Canada’s COVID death toll passes 2,000; Saskatchewan outlines reopening plans
Trudeau said Canadians have been failing our parents and grandparents in long-term care homes
TORONTO — Canada’s COVID-19 death toll passed the 2,000 mark on April 23 as scientists across the country scrambled to find a treatment or vaccine for coronavirus disease and Saskatchewan became the first province to announce detailed plans for easing up on the economically devastating restrictions imposed to fight the pandemic.
The grim milestone came as Ontario announced that 54 more people had died from the disease — a slightly bigger increase than on April 23. Quebec reported 109 new deaths. At least half the country’s fatalities have been in nursing homes.
Prime Minister Justin Trudeau said Canadians have been failing our parents and grandparents in long-term care homes. To help them, the government planned to send the military to nursing homes in Ontario and Quebec, but Trudeau said it should never have come to this.
“We shouldn’t have soldiers taking care of seniors,” he said. “We will all have to ask tough questions about how it came to this.”
The prime minister’s comments came as Nova Scotia reported three more deaths at a Halifax-area long-term care home and another at a care home in Sydney, N.S.
An emotional Ontario Premier Doug Ford, whose mother-in-law has tested positive at a seniors home in Toronto, said, “The system needs to be changed and we’re changing the system.”
The economic fallout from the pandemic has prompted anxiety over when anti-COVID restrictions might ease. Canadian governments would be watching closely — but make their own decisions — as American jurisdictions moved toward easing their isolation measures, Trudeau said.
Georgia, for example, planned to start opening its doors on April 24, a timeline that even U.S. President Donald Trump has questioned. The U.S. is approaching 50,000 confirmed coronavirus deaths with a known caseload exceeding 850,000. Canada has reported about 41,700 cases and more than 2,100 deaths.
With a wary eye on getting normal life on track, Saskatchewan Premier Scott Moe on April 23 offered a detailed five-phase plan to reopen parts of the province’s economy: Starting May 4, dentist offices, optometry clinics and physical therapy providers can open, while some retail stores might be allowed to operate as of May 19. P.E.I. has said some outdoor activities and elective surgeries could restart in early May.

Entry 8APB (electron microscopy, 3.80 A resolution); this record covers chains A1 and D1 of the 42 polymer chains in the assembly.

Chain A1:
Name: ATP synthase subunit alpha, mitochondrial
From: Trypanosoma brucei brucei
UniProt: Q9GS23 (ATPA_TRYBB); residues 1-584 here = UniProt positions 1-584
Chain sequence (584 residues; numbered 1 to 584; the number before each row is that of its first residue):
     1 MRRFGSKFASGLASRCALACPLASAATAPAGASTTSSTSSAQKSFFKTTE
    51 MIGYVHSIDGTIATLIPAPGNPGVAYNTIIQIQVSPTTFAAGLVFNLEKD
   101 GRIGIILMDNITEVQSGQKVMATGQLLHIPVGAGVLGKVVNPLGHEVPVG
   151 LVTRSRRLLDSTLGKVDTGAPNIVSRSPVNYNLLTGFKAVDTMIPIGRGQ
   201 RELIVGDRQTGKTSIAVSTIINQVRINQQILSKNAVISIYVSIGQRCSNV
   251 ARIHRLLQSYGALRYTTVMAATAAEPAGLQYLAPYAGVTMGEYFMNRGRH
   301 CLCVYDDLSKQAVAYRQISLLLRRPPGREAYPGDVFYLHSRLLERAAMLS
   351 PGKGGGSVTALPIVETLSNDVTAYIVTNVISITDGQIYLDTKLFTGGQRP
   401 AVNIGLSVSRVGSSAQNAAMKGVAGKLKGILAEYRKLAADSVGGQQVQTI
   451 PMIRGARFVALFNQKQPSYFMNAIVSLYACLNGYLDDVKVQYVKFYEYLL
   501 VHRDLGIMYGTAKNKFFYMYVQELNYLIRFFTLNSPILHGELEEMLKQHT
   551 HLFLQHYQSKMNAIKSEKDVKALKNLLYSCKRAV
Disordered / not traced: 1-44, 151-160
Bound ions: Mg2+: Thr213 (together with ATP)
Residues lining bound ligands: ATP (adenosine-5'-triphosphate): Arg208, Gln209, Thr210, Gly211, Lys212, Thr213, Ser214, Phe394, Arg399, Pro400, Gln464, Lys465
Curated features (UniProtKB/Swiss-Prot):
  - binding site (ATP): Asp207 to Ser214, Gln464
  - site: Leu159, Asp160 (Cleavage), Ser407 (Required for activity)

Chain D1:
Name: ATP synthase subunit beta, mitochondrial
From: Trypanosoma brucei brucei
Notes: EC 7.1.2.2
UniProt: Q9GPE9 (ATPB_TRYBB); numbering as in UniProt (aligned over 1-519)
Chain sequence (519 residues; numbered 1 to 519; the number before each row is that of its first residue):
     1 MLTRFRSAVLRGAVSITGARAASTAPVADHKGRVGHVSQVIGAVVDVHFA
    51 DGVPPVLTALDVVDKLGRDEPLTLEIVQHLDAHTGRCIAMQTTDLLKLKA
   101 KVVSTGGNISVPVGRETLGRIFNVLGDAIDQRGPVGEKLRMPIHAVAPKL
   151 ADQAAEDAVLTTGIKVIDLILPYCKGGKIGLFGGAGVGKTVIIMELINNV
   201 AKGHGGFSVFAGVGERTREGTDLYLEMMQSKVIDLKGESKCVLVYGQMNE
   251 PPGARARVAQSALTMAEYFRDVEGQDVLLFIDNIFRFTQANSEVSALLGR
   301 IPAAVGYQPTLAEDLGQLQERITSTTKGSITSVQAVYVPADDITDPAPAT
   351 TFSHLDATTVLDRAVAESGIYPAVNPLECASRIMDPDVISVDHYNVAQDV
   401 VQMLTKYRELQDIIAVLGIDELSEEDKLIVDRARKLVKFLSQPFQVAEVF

To help combat the coronavirus scourge, the federal government announced further measures aimed at mobilizing scientists and researchers.
Trudeau said Ottawa would roll out $1.1 billion for a national medical and research strategy, with $662 million earmarked for clinical trials to test vaccines and treatments as they are developed. A vaccine is the long-term solution, the PM said, but until then, Canadians need to slow the spread so the economy can get going again.
Another $350 million would be used to expand national testing and modelling in the interim.
Public health experts say mass testing is critical to detect those who have the virus but no symptoms. The concern is that asymptomatic carriers can unwittingly infect others, triggering a second surge in cases. The country’s top public health officer, Dr. Theresa Tam, has said 60,000 daily tests are needed, triple the current number.
Tam also said it was important to detect people with immunity to the COVID virus. Having immunity would likely mean no longer being subject to the anti-pandemic measures that have devastated the economy and prompted unprecedented federal bailouts.
More demands on the treasury came from the country’s municipalities. The Federation of Canadian Municipalities asked Ottawa to give local governments as much as $15 billion over the next six months to stave off financial ruin.
As examples, the organization said transit ridership was down because people were being told to stay home.
Municipal councils have also been considering, or have approved, delays in collecting property taxes to give residents a financial break.
— With files from Canadian Press reporters across the country